The building of Shannon Harbour took place in 1803 in the townland of Clononeybeg or in Irish, ‘Cluain Uaine Beag’, meaning the small enclosed meadow.It was a purpose built settlement, constructed to meet the requirements of the Grand Canal Company. Situated on the western end of the Grand Canal it forms a confluence with the River Shannon and the River Brosna.
On completion it became a thriving, vital place having a bonded warehouse, a customs and excise post, a large R.I.C. barracks complete with holding cells, a Harbour Masters House, boat and barge repair dockyard with two dry docks, a small school, a smithy and livery. As well as many cottages in the town there was also the Grand Hotel and several taverns. At its peak over 1,000 people lived in Shannon Harbour and its’ hinterland.
The construction of any canal is a feat of civil engineering. The Grand Canal venture was no less and has to have been a headache at times for the engineers, especially when cutting through the many acres of bog lands between Shannon Harbour and Dublin. The work was all done by hand and over three thousand navvies were on site, for the mechanical digger had yet to be invented. Putting in puddled clay bottoms thirty-six inches deep and up the bank sides to a thickness of ten inches was not always sufficient to prevent seepage through its peat banks and in many areas the fibrous material of peat had to be removed and replaced with other materials, such as stone and clay soils. A spectacular opening ceremony, complete with a military band, was planned for the completion of the Grand Canal however, this had to be cancelled when the bog banks collapsed between Shannon Bridge and Tullamore.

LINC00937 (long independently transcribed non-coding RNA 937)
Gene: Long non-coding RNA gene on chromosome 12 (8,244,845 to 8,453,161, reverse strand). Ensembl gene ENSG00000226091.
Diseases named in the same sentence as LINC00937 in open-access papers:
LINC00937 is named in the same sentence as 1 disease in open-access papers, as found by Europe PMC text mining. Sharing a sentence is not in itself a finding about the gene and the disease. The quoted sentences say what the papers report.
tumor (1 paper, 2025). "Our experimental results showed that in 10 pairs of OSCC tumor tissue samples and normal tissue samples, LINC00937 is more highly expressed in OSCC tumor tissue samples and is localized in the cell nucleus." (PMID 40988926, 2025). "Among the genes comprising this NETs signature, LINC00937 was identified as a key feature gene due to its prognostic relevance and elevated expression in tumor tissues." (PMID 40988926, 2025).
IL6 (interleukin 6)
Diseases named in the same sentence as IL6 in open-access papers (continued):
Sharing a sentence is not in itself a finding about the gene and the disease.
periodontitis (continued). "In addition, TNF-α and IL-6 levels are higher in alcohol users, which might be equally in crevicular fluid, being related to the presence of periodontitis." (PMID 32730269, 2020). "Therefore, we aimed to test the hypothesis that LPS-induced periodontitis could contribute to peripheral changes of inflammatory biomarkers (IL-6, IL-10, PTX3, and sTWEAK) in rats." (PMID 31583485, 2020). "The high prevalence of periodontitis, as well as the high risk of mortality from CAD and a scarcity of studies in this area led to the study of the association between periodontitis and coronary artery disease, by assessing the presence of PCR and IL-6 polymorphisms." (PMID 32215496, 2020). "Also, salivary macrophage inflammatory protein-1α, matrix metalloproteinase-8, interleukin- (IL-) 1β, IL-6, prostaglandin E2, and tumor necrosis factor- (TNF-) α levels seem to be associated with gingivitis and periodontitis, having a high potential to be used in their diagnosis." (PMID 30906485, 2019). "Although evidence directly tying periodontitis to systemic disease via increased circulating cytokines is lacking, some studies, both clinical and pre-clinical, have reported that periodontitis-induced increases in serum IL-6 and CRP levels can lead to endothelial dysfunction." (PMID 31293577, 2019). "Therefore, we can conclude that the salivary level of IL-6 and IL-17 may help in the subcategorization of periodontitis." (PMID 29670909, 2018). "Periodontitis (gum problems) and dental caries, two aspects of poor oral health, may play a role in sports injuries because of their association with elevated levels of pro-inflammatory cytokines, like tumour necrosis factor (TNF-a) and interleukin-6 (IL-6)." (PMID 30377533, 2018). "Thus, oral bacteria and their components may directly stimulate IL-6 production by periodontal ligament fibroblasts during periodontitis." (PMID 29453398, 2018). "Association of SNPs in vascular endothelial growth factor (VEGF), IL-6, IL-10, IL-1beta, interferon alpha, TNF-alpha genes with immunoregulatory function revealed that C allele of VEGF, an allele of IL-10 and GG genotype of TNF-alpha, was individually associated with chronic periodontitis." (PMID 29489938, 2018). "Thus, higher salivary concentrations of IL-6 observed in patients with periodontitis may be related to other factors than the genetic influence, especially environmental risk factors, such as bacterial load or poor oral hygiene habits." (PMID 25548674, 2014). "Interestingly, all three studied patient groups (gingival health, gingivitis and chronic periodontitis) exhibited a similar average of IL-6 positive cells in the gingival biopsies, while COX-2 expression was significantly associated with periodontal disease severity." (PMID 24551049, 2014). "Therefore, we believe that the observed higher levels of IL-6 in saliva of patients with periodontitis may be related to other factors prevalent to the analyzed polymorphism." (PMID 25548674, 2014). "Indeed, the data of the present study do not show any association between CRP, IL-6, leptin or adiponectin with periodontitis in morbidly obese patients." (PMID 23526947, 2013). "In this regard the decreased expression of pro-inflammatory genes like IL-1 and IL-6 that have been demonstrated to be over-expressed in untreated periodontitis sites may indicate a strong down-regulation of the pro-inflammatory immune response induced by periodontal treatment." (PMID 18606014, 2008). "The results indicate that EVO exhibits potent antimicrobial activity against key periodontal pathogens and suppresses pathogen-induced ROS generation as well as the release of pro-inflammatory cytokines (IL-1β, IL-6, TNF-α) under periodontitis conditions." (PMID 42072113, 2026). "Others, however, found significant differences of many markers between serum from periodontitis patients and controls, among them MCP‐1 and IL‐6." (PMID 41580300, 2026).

During it’s commercial life over 250,000 people were believed to have used the canal, many of them were on the emigration route to countries such as America, Canada and Australia.
Today less than 30 people live in the village and the Harbour Masters house is now a well appointed three star B&B
Now seeing this gave me a surprise!
I wonder how this twinning came about ?
This is the penultimate lock or the second depending on which way you are going.
The house peeping out from behind the trees was the Lock Keepers Cottage
The First or Last Lock of the Grand Canal.
I hope that you have enjoyed the mini tour as much as I have.
Where we go next is in the lap of the Gods!